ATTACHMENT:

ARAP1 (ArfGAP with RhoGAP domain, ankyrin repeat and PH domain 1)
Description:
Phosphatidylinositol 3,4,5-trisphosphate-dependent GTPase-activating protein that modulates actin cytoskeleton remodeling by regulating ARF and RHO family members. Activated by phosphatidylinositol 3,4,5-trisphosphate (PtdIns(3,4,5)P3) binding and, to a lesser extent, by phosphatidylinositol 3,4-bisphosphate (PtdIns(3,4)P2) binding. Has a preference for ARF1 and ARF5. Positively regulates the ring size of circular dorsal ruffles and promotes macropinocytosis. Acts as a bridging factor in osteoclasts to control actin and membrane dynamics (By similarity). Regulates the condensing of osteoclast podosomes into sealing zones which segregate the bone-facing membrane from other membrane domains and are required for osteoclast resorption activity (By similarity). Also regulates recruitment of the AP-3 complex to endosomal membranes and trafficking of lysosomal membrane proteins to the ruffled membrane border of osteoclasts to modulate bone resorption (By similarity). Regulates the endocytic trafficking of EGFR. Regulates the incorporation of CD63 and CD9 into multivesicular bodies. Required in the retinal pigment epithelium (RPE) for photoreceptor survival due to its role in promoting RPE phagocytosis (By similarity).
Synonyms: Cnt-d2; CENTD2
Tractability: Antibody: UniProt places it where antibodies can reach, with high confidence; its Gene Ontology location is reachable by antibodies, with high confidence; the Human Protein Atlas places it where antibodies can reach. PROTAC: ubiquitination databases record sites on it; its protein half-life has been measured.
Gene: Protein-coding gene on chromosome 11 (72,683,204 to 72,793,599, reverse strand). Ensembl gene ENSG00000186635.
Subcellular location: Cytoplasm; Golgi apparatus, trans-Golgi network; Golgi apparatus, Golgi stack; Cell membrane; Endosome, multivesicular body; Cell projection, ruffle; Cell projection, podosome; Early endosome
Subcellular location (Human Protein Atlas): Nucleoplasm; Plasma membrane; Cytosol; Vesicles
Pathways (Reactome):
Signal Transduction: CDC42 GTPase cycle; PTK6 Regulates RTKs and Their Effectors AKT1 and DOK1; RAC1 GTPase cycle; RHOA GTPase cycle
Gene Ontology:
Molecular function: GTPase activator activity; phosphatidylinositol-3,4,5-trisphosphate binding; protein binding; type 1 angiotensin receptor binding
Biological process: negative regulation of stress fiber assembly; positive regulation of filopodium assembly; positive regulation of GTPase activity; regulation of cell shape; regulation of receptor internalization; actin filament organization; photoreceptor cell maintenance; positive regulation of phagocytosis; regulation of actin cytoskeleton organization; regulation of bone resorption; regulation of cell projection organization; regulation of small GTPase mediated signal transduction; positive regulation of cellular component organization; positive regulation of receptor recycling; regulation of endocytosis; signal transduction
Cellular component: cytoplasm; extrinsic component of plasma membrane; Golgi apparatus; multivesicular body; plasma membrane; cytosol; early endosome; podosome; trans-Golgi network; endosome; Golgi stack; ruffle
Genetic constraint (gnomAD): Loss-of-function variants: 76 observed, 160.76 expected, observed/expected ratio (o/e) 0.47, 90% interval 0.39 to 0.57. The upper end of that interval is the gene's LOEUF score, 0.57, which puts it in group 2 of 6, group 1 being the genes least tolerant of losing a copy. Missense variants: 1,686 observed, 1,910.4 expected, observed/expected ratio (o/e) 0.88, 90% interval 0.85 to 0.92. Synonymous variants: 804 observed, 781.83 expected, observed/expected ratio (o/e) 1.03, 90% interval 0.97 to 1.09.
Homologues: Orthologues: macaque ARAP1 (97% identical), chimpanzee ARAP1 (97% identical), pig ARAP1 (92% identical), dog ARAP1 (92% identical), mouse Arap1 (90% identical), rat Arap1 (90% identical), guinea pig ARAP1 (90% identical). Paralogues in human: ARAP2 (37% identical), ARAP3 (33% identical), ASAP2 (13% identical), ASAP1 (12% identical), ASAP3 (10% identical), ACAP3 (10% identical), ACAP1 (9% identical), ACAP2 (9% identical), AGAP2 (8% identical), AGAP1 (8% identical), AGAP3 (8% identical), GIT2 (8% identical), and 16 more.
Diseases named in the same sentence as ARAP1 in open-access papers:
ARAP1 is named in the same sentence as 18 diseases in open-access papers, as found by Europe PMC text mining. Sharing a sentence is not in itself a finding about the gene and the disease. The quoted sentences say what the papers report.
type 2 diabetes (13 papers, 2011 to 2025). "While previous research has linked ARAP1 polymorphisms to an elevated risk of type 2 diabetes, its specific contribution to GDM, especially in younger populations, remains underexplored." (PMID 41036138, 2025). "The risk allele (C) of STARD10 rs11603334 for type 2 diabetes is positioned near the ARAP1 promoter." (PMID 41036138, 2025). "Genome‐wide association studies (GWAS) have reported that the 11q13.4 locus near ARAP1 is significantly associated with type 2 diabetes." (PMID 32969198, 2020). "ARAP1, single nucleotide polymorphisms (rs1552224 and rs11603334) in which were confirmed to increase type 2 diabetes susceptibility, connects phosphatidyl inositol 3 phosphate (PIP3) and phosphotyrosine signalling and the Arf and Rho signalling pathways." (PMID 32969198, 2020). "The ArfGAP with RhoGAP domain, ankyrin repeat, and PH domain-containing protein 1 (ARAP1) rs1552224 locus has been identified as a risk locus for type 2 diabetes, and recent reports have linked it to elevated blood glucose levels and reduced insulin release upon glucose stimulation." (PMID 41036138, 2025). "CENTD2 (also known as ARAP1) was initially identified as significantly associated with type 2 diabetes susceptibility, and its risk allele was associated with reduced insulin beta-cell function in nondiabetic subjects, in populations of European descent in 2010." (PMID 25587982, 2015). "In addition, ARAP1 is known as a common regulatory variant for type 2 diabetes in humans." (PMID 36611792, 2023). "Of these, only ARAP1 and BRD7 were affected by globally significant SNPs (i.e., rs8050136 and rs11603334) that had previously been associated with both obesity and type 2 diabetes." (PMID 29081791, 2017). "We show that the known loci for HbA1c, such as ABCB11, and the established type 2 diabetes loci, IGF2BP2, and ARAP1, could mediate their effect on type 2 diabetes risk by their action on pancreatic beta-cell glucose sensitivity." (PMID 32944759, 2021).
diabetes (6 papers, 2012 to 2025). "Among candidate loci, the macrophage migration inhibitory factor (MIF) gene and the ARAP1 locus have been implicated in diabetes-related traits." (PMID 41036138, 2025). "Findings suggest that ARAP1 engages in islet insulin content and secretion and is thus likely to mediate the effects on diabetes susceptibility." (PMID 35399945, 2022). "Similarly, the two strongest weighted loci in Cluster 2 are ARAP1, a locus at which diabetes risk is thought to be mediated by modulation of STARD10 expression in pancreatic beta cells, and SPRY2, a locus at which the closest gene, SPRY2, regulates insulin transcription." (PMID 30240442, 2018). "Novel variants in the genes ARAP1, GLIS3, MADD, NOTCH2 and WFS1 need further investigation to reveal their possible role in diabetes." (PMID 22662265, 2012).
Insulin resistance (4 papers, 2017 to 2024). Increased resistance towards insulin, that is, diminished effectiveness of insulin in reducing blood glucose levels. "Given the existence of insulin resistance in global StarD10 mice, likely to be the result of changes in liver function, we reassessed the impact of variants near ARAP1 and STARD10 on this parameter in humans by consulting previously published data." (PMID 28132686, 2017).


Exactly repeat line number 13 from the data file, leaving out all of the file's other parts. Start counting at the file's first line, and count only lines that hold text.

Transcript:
Biological process: negative regulation of stress fiber assembly; positive regulation of filopodium assembly; positive regulation of GTPase activity; regulation of cell shape; regulation of receptor internalization; actin filament organization; photoreceptor cell maintenance; positive regulation of phagocytosis; regulation of actin cytoskeleton organization; regulation of bone resorption; regulation of cell projection organization; regulation of small GTPase mediated signal transduction; positive regulation of cellular component organization; positive regulation of receptor recycling; regulation of endocytosis; signal transduction